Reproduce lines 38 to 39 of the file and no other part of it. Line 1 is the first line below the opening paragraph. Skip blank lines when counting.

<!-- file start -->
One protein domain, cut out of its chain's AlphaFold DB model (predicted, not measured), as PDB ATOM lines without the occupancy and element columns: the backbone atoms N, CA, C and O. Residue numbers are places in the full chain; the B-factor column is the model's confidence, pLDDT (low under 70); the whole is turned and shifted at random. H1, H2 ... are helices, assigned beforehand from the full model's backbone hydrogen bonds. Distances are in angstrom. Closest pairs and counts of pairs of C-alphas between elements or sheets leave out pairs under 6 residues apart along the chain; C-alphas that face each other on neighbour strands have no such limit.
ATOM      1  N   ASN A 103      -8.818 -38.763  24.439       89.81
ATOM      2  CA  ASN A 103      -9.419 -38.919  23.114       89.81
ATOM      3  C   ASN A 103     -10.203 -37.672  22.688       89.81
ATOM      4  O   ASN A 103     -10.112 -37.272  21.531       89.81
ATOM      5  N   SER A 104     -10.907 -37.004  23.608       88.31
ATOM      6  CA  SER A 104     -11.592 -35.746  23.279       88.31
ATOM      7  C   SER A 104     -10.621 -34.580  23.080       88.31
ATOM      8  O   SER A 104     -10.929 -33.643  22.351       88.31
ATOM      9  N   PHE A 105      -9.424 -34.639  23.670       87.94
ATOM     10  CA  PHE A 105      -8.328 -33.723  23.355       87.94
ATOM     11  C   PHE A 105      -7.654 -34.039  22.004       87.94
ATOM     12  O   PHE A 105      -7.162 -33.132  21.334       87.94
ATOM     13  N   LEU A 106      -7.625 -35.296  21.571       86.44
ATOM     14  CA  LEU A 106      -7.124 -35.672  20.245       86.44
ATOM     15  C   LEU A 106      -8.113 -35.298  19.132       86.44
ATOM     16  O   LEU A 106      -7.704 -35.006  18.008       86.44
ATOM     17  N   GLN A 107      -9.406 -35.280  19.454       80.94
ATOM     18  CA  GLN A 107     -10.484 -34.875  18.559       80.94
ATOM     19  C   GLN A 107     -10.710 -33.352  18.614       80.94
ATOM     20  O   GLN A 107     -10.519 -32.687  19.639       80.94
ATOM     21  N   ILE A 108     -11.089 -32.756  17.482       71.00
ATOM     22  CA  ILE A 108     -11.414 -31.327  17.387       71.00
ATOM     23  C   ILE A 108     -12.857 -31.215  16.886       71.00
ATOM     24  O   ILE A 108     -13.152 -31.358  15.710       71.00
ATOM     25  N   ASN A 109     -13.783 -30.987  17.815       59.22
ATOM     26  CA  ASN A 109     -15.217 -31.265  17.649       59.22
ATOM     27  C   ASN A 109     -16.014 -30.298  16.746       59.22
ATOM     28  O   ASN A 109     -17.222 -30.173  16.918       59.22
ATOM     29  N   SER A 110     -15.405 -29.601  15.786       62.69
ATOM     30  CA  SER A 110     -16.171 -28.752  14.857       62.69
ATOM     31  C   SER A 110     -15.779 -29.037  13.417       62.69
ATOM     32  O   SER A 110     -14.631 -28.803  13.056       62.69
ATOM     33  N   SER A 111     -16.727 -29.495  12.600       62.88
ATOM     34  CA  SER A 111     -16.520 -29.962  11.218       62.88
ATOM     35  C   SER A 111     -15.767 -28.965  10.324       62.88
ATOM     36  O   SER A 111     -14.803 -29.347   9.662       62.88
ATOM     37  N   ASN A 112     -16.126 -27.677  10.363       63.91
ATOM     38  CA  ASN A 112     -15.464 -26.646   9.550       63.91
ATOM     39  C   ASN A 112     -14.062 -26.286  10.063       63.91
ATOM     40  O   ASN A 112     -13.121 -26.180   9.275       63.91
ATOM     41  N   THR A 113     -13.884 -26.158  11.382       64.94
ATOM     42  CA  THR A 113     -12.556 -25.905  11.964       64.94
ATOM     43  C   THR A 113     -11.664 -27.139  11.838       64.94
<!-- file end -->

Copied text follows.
ATOM     38  CA  ASN A 112     -15.464 -26.646   9.550       63.91
ATOM     39  C   ASN A 112     -14.062 -26.286  10.063       63.91